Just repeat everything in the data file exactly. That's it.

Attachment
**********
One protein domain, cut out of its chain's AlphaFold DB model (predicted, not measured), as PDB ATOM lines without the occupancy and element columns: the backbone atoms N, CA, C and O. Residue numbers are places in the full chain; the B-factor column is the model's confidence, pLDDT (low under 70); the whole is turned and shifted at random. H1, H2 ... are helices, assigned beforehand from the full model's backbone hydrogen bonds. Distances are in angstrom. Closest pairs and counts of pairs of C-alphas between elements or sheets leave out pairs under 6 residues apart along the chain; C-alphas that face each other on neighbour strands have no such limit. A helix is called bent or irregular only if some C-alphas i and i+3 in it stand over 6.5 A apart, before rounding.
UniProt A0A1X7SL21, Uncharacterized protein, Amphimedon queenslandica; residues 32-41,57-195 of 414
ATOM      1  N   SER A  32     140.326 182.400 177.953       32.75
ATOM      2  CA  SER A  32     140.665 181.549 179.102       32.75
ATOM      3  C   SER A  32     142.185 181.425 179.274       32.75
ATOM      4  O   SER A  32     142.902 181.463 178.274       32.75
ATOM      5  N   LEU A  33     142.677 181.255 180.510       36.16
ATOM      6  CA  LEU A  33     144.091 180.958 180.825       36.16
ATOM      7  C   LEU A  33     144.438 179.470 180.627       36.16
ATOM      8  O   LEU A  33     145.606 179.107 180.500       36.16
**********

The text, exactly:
One protein domain, cut out of its chain's AlphaFold DB model (predicted, not measured), as PDB ATOM lines without the occupancy and element columns: the backbone atoms N, CA, C and O. Residue numbers are places in the full chain; the B-factor column is the model's confidence, pLDDT (low under 70); the whole is turned and shifted at random. H1, H2 ... are helices, assigned beforehand from the full model's backbone hydrogen bonds. Distances are in angstrom. Closest pairs and counts of pairs of C-alphas between elements or sheets leave out pairs under 6 residues apart along the chain; C-alphas that face each other on neighbour strands have no such limit. A helix is called bent or irregular only if some C-alphas i and i+3 in it stand over 6.5 A apart, before rounding.
UniProt A0A1X7SL21, Uncharacterized protein, Amphimedon queenslandica; residues 32-41,57-195 of 414
ATOM      1  N   SER A  32     140.326 182.400 177.953       32.75
ATOM      2  CA  SER A  32     140.665 181.549 179.102       32.75
ATOM      3  C   SER A  32     142.185 181.425 179.274       32.75
ATOM      4  O   SER A  32     142.902 181.463 178.274       32.75
ATOM      5  N   LEU A  33     142.677 181.255 180.510       36.16
ATOM      6  CA  LEU A  33     144.091 180.958 180.825       36.16
ATOM      7  C   LEU A  33     144.438 179.470 180.627       36.16
ATOM      8  O   LEU A  33     145.606 179.107 180.500       36.16